Yesterday I remarked to a friend of mine that I'm puzzled about my book. Women seem to love it, while men tend to dislike it.
I was really surprised by this, because Flyday is technically a science fiction novel. It has all the staples: robots, time travel, flying cars. But those tend to be in the background, and the focus is mainly on the protagonist's relationship with his fiancee--and of course, a subplot about a rock star who's hopelessly (and ridiculously) in love.
I wondered, did I write a romance?
I looked at my bookshelf and I have only three novels that are strictly romance: Save My Soul by Zoe Winters (which is on my list of books to read), The Time Traveler's Wife by Audrey Niffenegger (which I've read and thought was fine), and Love in the Time of Cholera (one of my favorite books ever). Two of these are "love in strange circumstances" novels like Flyday.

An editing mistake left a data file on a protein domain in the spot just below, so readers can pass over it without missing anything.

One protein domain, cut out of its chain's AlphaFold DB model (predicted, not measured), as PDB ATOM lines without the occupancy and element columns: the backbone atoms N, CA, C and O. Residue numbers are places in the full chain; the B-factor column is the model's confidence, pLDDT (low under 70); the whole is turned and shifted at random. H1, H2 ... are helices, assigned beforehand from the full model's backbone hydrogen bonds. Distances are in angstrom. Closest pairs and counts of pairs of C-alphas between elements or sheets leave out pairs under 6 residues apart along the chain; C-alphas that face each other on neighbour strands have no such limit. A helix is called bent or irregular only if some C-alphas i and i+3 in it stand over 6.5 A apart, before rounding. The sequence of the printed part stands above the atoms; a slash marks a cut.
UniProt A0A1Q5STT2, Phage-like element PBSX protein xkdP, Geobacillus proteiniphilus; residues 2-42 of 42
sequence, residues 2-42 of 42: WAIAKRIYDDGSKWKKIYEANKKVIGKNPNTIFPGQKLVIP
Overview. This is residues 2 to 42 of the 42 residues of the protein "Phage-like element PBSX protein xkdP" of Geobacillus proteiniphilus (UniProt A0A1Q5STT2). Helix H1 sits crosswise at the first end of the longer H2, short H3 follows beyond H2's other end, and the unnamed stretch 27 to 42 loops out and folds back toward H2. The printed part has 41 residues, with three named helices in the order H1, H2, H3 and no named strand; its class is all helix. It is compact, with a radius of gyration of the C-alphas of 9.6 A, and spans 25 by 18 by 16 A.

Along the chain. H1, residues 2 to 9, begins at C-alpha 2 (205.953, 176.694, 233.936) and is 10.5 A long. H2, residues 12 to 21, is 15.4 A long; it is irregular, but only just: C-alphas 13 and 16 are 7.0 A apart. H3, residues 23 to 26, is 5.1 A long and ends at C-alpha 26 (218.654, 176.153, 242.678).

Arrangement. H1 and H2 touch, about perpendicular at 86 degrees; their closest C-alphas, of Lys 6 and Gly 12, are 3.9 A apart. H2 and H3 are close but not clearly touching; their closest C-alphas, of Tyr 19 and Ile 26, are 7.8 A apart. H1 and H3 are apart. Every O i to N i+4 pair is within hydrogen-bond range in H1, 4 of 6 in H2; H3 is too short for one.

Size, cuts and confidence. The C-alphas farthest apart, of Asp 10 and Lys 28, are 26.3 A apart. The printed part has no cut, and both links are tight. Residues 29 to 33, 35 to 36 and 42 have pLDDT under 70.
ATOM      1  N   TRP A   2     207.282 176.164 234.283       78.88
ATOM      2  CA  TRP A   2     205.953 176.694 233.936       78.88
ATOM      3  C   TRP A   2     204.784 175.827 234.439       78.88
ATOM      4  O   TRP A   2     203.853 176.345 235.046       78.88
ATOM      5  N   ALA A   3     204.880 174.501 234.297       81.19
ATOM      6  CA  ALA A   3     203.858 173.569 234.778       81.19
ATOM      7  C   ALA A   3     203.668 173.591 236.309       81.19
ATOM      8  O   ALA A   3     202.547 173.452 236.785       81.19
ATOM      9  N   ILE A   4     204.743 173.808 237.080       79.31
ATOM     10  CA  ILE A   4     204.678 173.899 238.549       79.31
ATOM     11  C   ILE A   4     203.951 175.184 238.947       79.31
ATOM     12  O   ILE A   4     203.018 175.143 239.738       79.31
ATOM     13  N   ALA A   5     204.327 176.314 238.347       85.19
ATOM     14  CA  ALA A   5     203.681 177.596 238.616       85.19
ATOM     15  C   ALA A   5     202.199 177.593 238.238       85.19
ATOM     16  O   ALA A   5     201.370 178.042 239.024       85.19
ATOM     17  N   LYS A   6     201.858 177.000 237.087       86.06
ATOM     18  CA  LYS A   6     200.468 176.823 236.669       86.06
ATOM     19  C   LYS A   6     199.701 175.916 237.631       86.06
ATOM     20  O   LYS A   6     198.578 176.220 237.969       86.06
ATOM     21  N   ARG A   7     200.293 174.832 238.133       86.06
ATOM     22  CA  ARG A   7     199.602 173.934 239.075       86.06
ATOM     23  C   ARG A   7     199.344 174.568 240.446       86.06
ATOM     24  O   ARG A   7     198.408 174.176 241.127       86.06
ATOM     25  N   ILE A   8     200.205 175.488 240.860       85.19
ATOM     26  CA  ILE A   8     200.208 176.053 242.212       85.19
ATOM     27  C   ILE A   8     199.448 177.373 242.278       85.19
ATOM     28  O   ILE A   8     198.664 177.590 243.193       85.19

I thought about Flyday's plot and realized the main characters' relationship follows all the beats of a traditional romance (albeit with a few more assassins). So I'm wondering if I should switch from marketing Flyday as a strictly sci-fi novel, to more of a "romance with a sci-fi backdrop."
My next book in the series will be a thriller, and I'm already thinking of it as "James Bond with a wife"--the main character is a spy and a detective, but he's also very much in love. What do you think?